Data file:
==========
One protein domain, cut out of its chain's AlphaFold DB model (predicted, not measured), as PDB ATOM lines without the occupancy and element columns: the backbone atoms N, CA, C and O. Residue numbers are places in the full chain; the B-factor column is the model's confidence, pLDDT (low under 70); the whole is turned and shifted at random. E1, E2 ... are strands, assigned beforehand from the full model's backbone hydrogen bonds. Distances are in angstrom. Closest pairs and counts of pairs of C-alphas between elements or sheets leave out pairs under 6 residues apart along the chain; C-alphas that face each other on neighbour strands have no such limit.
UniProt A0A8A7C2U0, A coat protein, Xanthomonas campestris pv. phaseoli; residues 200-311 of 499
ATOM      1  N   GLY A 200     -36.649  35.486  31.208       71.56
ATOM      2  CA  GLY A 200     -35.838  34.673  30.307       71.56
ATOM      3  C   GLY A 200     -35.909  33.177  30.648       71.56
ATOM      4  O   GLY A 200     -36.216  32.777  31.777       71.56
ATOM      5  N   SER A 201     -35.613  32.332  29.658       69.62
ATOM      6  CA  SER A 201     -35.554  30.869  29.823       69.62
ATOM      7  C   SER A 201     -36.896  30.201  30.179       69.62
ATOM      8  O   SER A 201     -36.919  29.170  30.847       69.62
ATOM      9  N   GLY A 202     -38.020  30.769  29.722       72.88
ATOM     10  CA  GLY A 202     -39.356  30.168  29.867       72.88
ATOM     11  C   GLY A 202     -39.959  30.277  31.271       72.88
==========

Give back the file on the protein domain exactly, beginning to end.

One protein domain, cut out of its chain's AlphaFold DB model (predicted, not measured), as PDB ATOM lines without the occupancy and element columns: the backbone atoms N, CA, C and O. Residue numbers are places in the full chain; the B-factor column is the model's confidence, pLDDT (low under 70); the whole is turned and shifted at random. E1, E2 ... are strands, assigned beforehand from the full model's backbone hydrogen bonds. Distances are in angstrom. Closest pairs and counts of pairs of C-alphas between elements or sheets leave out pairs under 6 residues apart along the chain; C-alphas that face each other on neighbour strands have no such limit.
UniProt A0A8A7C2U0, A coat protein, Xanthomonas campestris pv. phaseoli; residues 200-311 of 499
ATOM      1  N   GLY A 200     -36.649  35.486  31.208       71.56
ATOM      2  CA  GLY A 200     -35.838  34.673  30.307       71.56
ATOM      3  C   GLY A 200     -35.909  33.177  30.648       71.56
ATOM      4  O   GLY A 200     -36.216  32.777  31.777       71.56
ATOM      5  N   SER A 201     -35.613  32.332  29.658       69.62
ATOM      6  CA  SER A 201     -35.554  30.869  29.823       69.62
ATOM      7  C   SER A 201     -36.896  30.201  30.179       69.62
ATOM      8  O   SER A 201     -36.919  29.170  30.847       69.62
ATOM      9  N   GLY A 202     -38.020  30.769  29.722       72.88
ATOM     10  CA  GLY A 202     -39.356  30.168  29.867       72.88
ATOM     11  C   GLY A 202     -39.959  30.277  31.271       72.88